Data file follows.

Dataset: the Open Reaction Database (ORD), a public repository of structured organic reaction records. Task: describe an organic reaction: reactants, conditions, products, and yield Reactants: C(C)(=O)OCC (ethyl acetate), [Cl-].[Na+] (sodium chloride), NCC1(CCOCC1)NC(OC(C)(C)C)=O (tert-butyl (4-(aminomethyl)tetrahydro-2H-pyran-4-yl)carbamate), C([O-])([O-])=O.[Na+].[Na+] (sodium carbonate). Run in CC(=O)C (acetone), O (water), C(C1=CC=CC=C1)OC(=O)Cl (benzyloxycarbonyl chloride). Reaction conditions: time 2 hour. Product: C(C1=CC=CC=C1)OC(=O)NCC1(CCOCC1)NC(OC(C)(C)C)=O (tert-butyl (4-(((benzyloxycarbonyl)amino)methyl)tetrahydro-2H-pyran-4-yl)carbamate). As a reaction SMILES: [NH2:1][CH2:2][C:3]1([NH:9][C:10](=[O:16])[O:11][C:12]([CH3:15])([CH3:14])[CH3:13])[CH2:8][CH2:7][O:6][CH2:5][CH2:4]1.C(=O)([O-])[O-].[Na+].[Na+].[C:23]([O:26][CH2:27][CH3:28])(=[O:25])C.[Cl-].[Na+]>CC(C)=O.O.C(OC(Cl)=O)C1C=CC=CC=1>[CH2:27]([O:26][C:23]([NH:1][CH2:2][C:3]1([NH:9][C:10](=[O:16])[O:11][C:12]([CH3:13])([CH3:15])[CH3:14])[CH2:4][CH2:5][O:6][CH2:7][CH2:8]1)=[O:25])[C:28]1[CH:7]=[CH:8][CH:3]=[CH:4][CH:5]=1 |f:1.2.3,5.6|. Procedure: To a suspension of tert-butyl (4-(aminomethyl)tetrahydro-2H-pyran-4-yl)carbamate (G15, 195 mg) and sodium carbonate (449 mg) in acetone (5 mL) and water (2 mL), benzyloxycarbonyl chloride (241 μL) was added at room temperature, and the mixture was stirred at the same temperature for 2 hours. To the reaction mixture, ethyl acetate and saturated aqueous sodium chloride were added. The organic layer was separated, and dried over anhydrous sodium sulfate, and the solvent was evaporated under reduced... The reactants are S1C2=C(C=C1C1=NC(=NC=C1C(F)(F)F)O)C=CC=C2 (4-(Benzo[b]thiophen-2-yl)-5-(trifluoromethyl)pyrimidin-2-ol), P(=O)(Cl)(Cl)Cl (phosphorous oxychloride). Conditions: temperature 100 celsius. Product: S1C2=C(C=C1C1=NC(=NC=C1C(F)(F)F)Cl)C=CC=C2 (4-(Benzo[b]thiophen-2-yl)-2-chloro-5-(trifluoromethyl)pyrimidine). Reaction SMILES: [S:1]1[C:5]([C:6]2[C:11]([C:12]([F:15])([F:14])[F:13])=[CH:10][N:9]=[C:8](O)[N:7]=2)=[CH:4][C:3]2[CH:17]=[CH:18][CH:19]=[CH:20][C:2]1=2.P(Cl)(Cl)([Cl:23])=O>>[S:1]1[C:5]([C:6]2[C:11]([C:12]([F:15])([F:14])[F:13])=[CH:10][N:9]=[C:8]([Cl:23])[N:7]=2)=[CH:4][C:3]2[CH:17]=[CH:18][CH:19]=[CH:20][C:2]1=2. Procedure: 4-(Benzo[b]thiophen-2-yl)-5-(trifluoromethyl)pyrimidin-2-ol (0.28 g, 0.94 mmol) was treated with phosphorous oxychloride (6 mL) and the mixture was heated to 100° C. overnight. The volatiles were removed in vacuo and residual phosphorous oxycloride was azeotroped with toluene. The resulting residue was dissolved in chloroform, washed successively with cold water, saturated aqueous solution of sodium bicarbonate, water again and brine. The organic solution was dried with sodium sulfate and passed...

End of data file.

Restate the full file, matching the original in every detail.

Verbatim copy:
Dataset: the Open Reaction Database (ORD), a public repository of structured organic reaction records. Task: describe an organic reaction: reactants, conditions, products, and yield Reactants: C(C)(=O)OCC (ethyl acetate), [Cl-].[Na+] (sodium chloride), NCC1(CCOCC1)NC(OC(C)(C)C)=O (tert-butyl (4-(aminomethyl)tetrahydro-2H-pyran-4-yl)carbamate), C([O-])([O-])=O.[Na+].[Na+] (sodium carbonate). Run in CC(=O)C (acetone), O (water), C(C1=CC=CC=C1)OC(=O)Cl (benzyloxycarbonyl chloride). Reaction conditions: time 2 hour. Product: C(C1=CC=CC=C1)OC(=O)NCC1(CCOCC1)NC(OC(C)(C)C)=O (tert-butyl (4-(((benzyloxycarbonyl)amino)methyl)tetrahydro-2H-pyran-4-yl)carbamate). As a reaction SMILES: [NH2:1][CH2:2][C:3]1([NH:9][C:10](=[O:16])[O:11][C:12]([CH3:15])([CH3:14])[CH3:13])[CH2:8][CH2:7][O:6][CH2:5][CH2:4]1.C(=O)([O-])[O-].[Na+].[Na+].[C:23]([O:26][CH2:27][CH3:28])(=[O:25])C.[Cl-].[Na+]>CC(C)=O.O.C(OC(Cl)=O)C1C=CC=CC=1>[CH2:27]([O:26][C:23]([NH:1][CH2:2][C:3]1([NH:9][C:10](=[O:16])[O:11][C:12]([CH3:13])([CH3:15])[CH3:14])[CH2:4][CH2:5][O:6][CH2:7][CH2:8]1)=[O:25])[C:28]1[CH:7]=[CH:8][CH:3]=[CH:4][CH:5]=1 |f:1.2.3,5.6|. Procedure: To a suspension of tert-butyl (4-(aminomethyl)tetrahydro-2H-pyran-4-yl)carbamate (G15, 195 mg) and sodium carbonate (449 mg) in acetone (5 mL) and water (2 mL), benzyloxycarbonyl chloride (241 μL) was added at room temperature, and the mixture was stirred at the same temperature for 2 hours. To the reaction mixture, ethyl acetate and saturated aqueous sodium chloride were added. The organic layer was separated, and dried over anhydrous sodium sulfate, and the solvent was evaporated under reduced... The reactants are S1C2=C(C=C1C1=NC(=NC=C1C(F)(F)F)O)C=CC=C2 (4-(Benzo[b]thiophen-2-yl)-5-(trifluoromethyl)pyrimidin-2-ol), P(=O)(Cl)(Cl)Cl (phosphorous oxychloride). Conditions: temperature 100 celsius. Product: S1C2=C(C=C1C1=NC(=NC=C1C(F)(F)F)Cl)C=CC=C2 (4-(Benzo[b]thiophen-2-yl)-2-chloro-5-(trifluoromethyl)pyrimidine). Reaction SMILES: [S:1]1[C:5]([C:6]2[C:11]([C:12]([F:15])([F:14])[F:13])=[CH:10][N:9]=[C:8](O)[N:7]=2)=[CH:4][C:3]2[CH:17]=[CH:18][CH:19]=[CH:20][C:2]1=2.P(Cl)(Cl)([Cl:23])=O>>[S:1]1[C:5]([C:6]2[C:11]([C:12]([F:15])([F:14])[F:13])=[CH:10][N:9]=[C:8]([Cl:23])[N:7]=2)=[CH:4][C:3]2[CH:17]=[CH:18][CH:19]=[CH:20][C:2]1=2. Procedure: 4-(Benzo[b]thiophen-2-yl)-5-(trifluoromethyl)pyrimidin-2-ol (0.28 g, 0.94 mmol) was treated with phosphorous oxychloride (6 mL) and the mixture was heated to 100° C. overnight. The volatiles were removed in vacuo and residual phosphorous oxycloride was azeotroped with toluene. The resulting residue was dissolved in chloroform, washed successively with cold water, saturated aqueous solution of sodium bicarbonate, water again and brine. The organic solution was dried with sodium sulfate and passed...